Let’s read the Constitution for a bit. The Fourteenth Amendment reminds us that Arizona cannot “deprive any person of life, liberty or property, without due process of law; nor deny to any person within its jurisdiction the equal protection of the laws.” The term “person” when used for this purpose includes both citizens and aliens here under color of law. Yick Wo v. Hopkins, 118 US 356 (1886). Any attempt by Arizona to classify travelers based on their where they come from is “inherently suspect and subject to close judicial scrutiny.” Graham v. Dept. of Pub. Welfare, 403 US 365, 372 (1971).Taken together, each of the individuals noted above belong to a “discrete and insular” minority, United States v. Carolene Products Co., 304 U.S. 144, 152-153 n.4 (1938) and we would do well to remember that “the power of a state to apply its laws exclusively to its alien inhabitants as a class is confined within narrow limits.” Takahasi v. Fish & Game Comm’n, 334 US 410, 420 (1948).All those who come here, not just citizens, can claim the Constitution as their own.

We take for granted our freedom to move from state to state but, precisely because not everyone can, the Constitution protects it. The right to mobility has repeatedly been recognized and upheld by the Supreme Court. See, e.g., Memorial Hospital v. Maricopa County, 415 US 250, 255 n.7 (1974); Oregon v. Mitchell, 480 US 112, 237(1970); Edwards v. California, 314 US 160(1961); Twining v. New Jersey, 211 US 78, 97 (1908). This is a right that is “firmly embedded in our jurisprudence, “United States v. Guest, 383 US 745, 757 (1966), a freedom so central that it is “assertable against private interference as well as governmental action…a virtually unconditional personal right, guaranteed by the Constitution to us all.” Shapiro v. Thompson, 394 US 618, 643 (1969) ( Stewart, J, concurring ). Whoever they are, wherever they began, regardless of why they arrive, those who come to Arizona enjoy the “right to be treated as a welcome visitor rather than an unfriendly alien…”Saenz v. Roe, 526 US 489, 500-501 (1999). Whatever authority Arizona has, it is not so great as to decide who has the right to live or visit; indeed, the very exclusivity of SB 1070 runs directly counter to the fundamental spirit and essential character of the Fourteenth Amendment itself, an expression in Mr. Justice Cardozo’s ringing words of the “theory that the peoples of the several states must sink or swim together, and that in the long run prosperity and salvation are in union and not division.” Baldwin v. G.A. F. Seelig, Inc., 294 US 511, 523 (1935)(Cardozo, J). The chilling effect that SB 1070 must have on the right of interstate travel can “produce nothing but discord and mutual irritation, “as Chief Justice Taney so eloquently expressed in his celebrated dissent in Passenger Cases, 7 How. 283, 492, 12 L.Ed. 702 (1949).

Those who defend SB 1070 correctly note that the right of interstate travel has traditionally been regarded as a privilege of national citizenship. While the Supreme Court has not taken a step further to establish an explicit nexus between the right to travel and alienage, it is no less true that the Court has neither prohibited such a connection nor opined against it. “There are millions of aliens within the jurisdiction of the United States, “Mr. Justice Stevens reminds us in Matthews v. Diaz, 426 US 67, 77(1976), “The Fifth Amendment, as well as the Fourteenth Amendment, protects everyone of these persons from deprivation of life, liberty, or property without due process of law…(citations omitted) Even one whose presence in this country is unlawful, involuntary or transitory is entitled to that constitutional protection.”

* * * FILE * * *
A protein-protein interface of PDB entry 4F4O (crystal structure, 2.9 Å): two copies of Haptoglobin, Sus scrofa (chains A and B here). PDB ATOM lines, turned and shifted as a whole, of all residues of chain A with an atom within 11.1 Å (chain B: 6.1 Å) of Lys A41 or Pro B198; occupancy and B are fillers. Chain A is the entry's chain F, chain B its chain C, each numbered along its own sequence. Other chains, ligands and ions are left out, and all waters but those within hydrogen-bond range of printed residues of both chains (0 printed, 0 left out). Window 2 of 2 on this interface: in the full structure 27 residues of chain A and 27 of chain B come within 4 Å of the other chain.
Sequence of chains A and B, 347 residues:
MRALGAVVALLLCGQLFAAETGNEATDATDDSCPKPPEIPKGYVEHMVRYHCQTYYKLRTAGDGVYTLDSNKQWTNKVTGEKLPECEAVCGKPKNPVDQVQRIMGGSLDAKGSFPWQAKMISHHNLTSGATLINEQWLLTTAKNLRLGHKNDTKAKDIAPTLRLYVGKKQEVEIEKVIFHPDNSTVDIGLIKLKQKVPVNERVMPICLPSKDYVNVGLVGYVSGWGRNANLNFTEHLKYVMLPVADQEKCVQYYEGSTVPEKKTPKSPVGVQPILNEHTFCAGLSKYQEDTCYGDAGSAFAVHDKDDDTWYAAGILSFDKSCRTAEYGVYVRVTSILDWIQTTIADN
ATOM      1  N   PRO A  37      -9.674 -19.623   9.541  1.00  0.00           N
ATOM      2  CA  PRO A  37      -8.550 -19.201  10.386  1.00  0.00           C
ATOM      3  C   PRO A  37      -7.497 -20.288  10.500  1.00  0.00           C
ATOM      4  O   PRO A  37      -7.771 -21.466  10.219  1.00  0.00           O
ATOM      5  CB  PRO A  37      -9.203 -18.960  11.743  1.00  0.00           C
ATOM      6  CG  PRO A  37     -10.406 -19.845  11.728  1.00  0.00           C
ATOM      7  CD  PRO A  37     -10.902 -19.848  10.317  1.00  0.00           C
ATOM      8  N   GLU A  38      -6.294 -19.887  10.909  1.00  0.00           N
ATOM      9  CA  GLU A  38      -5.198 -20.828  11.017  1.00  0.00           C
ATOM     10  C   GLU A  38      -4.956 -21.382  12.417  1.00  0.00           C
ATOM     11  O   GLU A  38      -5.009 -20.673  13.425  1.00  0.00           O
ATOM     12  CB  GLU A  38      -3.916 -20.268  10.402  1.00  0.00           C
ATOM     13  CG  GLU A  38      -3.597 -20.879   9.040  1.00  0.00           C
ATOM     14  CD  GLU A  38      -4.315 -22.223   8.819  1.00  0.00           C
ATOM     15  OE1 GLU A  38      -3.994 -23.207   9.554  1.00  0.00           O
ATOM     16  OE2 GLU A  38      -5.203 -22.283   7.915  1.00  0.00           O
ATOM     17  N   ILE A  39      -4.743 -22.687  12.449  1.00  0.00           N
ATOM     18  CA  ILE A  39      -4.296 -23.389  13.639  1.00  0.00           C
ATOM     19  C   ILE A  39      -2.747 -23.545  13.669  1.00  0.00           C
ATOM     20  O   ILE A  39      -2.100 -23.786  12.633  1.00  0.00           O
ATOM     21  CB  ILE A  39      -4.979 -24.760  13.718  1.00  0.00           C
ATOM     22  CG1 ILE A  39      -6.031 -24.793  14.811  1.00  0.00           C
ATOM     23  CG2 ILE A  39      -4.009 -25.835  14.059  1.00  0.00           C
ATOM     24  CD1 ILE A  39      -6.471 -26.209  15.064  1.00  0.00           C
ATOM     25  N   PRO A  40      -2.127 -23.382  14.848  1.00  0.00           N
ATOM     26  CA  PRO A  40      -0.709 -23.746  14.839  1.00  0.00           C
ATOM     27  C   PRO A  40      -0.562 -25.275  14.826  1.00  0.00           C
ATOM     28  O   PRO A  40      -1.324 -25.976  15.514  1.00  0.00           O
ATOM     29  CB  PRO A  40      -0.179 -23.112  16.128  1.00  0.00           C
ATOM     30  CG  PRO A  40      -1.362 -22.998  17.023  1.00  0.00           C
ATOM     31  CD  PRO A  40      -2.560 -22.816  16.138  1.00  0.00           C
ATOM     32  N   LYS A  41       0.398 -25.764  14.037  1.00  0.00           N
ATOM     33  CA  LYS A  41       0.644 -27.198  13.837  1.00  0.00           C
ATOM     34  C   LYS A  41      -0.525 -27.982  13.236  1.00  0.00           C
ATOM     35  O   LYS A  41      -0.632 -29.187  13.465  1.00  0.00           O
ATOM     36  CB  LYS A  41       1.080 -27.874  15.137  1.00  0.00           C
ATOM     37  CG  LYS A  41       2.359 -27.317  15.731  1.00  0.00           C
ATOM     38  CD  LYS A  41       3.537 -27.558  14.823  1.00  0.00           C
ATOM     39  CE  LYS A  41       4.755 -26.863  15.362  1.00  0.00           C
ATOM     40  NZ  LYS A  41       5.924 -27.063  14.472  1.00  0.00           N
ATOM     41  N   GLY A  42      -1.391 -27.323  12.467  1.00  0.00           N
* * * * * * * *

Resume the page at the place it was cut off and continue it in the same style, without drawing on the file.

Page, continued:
Critics will rightly note that the word “travel” nowhere appears in the text of the Constitution itself. Some liberties are so intrinsic that they need not be mentioned by name. Before we had our present charter, Article IV of the Articles of Confederation, our first constitution, guaranteed that “ the people of each State of each State shall have free ingress and regress to and from any other State.” Professor Zechariah Chafee teaches us that, whatever its constitutional provenance, freedom to travel, no less than freedom of speech, press, religion or assembly, is a basic human right whose exercise comes under the full panoply of due process of law. Zechariah Chafee, Three Human Rights in the Constitution of 1787 at 185.

Why oppose SB 1070? Mr. Justice Jackson gave us the answer in Edwards v. People of State of California, 314 US 160, 184 (1941) when he refused to allow California to bar poor people: indigence was not a contagion that must be quarantined. The Arizona legislature has already recognized why SB 1070 is so troubling to so many and, through its subsequent enactment of HB 2162, advised law enforcement authorities not to “consider race, color or national origin,” except to the extent allowed under the Arizona or US constitutions. Despite this, we know in our bones that the impermissible invocation of these invidious and immutable characteristics is the only way for this evil law to be enforced; its very existence is an irresistible invitation to government overreaching the protection against which is “implicit in the concept of ordered liberty.” Palko v. Connecticut, 302 US 319, 325 (1937)(Cardozo, J).

This post originally appeared on The Insightful Immigration Blog.